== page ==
Empathy mapping is a valuable exercise that helps to align teams, remove biases, unearth a deeper understanding of audiences and provides a lens to prioritize efforts in research, planning and experience design. It also serves as a tool to guide teams into a more customer-centric mindset.
Begin by sharing existing research (such as interview transcripts, diary study logs or qualitative survey data) with your team and have them document their findings on sticky notes that align with each of the four quadrants. Clustering these sticky notes facilitates discussion and alignment as a team.
Identifying Needs and Wants
Using an empathy map template is an effective way to get into the mind of your customer. The map consists of four quadrants: Says, Thinks, Feels and Dos. Each quadrant is filled with different aspects of a customer’s experience.
For example, if a user tagged your company on social media saying they were frustrated with a product, note it in the Dos quadrant of the empathy map. Also, if they told you in an interview that they wanted to buy a product, note it in the Wants quadrant.
Once all of the information is written on the map, review it for overlapping observations or insights. If necessary, cluster notes together into bigger themes and discuss what you’ve learned about your customer. Be sure to validate any new hypotheses with a Sponsor User or with real data from research. This will help you understand your customer better, which will lead to a more effective product design.
Creating a Target Audience
When you have a lot of data to process, it can be difficult to translate it into meaningful information that can be utilized. Empathy maps are simple, practical visual tools that can help you do just that.
Start by drawing a large square on a collaborative space, whiteboard, flip chart, or piece of paper. Divide the square into four quadrants that are labeled: Says, Thinks, Does, and Feels. Then add the information you have gathered from your research, observations, and user interviews.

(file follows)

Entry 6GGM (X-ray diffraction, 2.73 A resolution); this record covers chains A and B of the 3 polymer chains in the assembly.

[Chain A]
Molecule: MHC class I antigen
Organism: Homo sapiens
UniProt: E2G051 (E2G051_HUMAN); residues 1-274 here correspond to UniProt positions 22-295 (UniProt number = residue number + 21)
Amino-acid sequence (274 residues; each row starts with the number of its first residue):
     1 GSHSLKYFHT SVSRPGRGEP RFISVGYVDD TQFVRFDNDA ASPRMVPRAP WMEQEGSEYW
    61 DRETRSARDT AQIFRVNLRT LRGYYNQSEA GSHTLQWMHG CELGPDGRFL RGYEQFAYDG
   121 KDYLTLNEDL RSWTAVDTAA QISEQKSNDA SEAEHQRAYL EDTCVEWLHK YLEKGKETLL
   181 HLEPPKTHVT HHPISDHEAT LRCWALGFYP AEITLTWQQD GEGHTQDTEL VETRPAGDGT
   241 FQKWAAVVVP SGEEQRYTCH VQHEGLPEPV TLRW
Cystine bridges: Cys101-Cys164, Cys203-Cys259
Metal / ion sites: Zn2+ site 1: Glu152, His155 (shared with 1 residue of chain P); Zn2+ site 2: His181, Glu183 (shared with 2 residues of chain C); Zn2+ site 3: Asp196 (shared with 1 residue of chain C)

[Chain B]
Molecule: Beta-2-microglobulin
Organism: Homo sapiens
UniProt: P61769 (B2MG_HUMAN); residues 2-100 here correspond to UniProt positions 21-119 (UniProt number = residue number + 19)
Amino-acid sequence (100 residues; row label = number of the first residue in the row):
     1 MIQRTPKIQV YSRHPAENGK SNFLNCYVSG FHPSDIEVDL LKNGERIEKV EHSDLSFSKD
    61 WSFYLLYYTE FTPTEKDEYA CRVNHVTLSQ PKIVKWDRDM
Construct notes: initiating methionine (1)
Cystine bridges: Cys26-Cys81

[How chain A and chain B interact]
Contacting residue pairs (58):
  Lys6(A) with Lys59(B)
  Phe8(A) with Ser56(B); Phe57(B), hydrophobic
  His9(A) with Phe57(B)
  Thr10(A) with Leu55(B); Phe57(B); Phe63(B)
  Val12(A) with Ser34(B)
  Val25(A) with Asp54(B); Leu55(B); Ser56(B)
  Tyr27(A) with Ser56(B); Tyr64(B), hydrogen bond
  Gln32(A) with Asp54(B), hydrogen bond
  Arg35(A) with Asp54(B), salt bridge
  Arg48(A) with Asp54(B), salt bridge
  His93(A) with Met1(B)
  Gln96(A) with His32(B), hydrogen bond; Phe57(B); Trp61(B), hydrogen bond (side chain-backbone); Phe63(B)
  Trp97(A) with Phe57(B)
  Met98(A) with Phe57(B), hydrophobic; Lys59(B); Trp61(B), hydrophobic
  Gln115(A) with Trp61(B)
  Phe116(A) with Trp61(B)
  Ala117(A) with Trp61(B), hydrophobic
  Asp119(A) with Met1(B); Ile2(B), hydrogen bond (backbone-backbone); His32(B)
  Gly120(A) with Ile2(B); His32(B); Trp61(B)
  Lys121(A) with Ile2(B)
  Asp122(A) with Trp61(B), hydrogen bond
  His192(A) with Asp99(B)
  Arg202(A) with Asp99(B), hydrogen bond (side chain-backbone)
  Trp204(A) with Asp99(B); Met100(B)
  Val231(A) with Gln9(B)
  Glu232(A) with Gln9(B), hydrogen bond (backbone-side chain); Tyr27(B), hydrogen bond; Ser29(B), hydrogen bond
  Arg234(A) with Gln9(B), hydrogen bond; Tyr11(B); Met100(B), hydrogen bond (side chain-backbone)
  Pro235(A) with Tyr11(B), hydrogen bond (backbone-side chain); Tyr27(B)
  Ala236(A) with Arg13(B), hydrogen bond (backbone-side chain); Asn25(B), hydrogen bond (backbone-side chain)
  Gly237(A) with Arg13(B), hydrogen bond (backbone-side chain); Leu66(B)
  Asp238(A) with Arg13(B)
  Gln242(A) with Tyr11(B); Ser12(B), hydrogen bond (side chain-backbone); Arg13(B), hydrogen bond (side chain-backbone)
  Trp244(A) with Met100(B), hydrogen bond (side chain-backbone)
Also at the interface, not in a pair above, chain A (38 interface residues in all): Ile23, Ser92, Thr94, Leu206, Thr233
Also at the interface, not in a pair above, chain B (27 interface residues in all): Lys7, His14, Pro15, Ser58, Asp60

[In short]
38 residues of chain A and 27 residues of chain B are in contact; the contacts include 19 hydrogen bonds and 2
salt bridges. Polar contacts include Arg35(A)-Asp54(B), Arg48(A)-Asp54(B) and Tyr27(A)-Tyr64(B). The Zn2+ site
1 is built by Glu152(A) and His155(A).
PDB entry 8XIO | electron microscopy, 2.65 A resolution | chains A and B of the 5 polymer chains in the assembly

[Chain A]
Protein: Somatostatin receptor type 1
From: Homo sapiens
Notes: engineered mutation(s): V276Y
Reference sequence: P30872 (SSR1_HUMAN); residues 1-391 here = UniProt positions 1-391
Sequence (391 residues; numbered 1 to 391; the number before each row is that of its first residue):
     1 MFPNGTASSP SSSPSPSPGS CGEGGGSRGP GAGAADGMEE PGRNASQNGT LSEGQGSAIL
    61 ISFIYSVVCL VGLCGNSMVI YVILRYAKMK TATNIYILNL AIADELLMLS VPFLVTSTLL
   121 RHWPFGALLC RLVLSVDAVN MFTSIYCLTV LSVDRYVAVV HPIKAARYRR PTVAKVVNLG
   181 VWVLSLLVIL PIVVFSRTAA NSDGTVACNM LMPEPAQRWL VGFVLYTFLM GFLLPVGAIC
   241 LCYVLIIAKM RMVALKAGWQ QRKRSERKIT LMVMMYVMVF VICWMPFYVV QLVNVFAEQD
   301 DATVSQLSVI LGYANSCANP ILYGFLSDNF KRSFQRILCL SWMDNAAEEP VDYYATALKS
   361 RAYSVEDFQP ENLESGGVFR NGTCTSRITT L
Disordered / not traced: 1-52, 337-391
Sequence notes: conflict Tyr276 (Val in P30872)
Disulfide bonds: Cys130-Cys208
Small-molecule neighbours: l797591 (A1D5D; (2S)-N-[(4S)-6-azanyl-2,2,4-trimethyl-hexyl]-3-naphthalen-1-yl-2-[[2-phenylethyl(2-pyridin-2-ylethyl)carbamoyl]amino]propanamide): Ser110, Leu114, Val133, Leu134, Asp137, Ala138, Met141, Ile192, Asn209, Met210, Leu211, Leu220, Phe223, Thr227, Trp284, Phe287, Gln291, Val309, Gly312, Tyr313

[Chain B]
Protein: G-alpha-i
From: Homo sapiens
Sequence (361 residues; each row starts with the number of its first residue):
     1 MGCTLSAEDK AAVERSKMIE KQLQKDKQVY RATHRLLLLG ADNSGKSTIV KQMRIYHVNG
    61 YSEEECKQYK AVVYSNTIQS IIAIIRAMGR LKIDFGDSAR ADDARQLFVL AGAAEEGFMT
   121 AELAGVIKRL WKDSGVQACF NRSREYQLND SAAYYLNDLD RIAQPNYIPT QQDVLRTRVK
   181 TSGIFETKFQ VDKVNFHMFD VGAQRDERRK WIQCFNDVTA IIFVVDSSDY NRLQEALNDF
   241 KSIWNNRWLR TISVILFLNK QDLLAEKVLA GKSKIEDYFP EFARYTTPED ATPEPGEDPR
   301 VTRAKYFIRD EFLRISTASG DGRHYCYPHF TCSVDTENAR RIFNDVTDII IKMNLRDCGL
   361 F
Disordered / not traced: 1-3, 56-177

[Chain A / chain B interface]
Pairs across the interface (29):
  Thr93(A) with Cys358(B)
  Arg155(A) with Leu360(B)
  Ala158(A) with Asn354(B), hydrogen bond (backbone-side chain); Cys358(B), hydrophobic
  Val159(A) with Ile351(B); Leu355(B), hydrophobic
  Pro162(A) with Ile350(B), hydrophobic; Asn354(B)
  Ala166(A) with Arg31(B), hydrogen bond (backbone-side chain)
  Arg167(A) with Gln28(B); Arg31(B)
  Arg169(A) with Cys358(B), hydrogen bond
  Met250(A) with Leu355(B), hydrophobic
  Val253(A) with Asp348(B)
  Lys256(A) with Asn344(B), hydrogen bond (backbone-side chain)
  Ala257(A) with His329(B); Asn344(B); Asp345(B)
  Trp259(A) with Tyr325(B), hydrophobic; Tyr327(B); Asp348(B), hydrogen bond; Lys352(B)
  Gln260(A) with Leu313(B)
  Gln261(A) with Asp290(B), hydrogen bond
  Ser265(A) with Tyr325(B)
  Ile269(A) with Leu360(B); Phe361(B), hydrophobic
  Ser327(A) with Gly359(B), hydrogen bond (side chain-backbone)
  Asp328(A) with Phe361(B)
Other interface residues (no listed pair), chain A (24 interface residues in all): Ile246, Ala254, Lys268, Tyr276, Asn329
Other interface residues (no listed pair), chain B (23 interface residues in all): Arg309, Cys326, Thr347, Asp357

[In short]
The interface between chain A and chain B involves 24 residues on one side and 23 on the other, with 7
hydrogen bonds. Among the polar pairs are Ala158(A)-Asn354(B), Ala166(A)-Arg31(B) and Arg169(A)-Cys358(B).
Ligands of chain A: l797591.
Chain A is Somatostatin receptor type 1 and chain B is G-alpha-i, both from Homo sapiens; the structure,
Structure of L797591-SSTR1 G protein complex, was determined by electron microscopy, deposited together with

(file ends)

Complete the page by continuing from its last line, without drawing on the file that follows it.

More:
Be sure to include both positive and negative information, so you can gain a comprehensive understanding of the persona. When you are done, it’s a good idea to review the map to make sure you didn’t miss anything. Then use the map to generate new ideas about how your product can meet users’ needs and desires. For example, if the persona said she was frustrated by a complicated calendar app, your team can come up with ways to address that pain point.
Creating a Persona
Using a whiteboard, a poster board, sticky notes or an empathy map template on Miro, divide a large square into four quadrants labeled “says,” “thinks,” “does,” and “feels.” Have team members fill in each of these quadrants with the information they’ve gathered through research or observation.
Then have them go back and review the information they’ve written down. Look for clusters of similar points and synthesize them where possible. This step helps teams get to know their personas better and also helps them uncover potential design opportunities.
If time allows, have each team member choose a persona to focus on and work on their own empathy map. This increases the sense of ownership and makes the maps more meaningful. Depending on the persona, empathy mapping can take anywhere from 10 – 15 minutes to complete. Ideally, the process should be conducted after user research to ensure that designers are taking real customer insights into account when creating their products.
Creating an Empathy Map
The first step when using empathy maps is to collect data about your target audience, using UX research tools like user interviews, usability tests, surveys and focus groups. This information is then mapped to the four quadrants of an empathy map: Thoughts, Feelings, Actions, and Observations.
It’s a great tool for helping teams gain a clearer understanding of the customer profile, and can be used across multiple departments within an agency such as service, planning or digital marketing. The resulting insights can be valuable when creating or improving a product, and can also improve future marketing strategies.
The team systematically moves through each quadrant, adding stickies that represent the customer’s thoughts, feelings, actions and observations. After the map is complete, the team can then cluster together similar stickies and identify themes that emerge. This process helps the team vocalize and align on their findings, as well as identify any gaps in knowledge. Then, the team can begin to fill in those gaps with further research.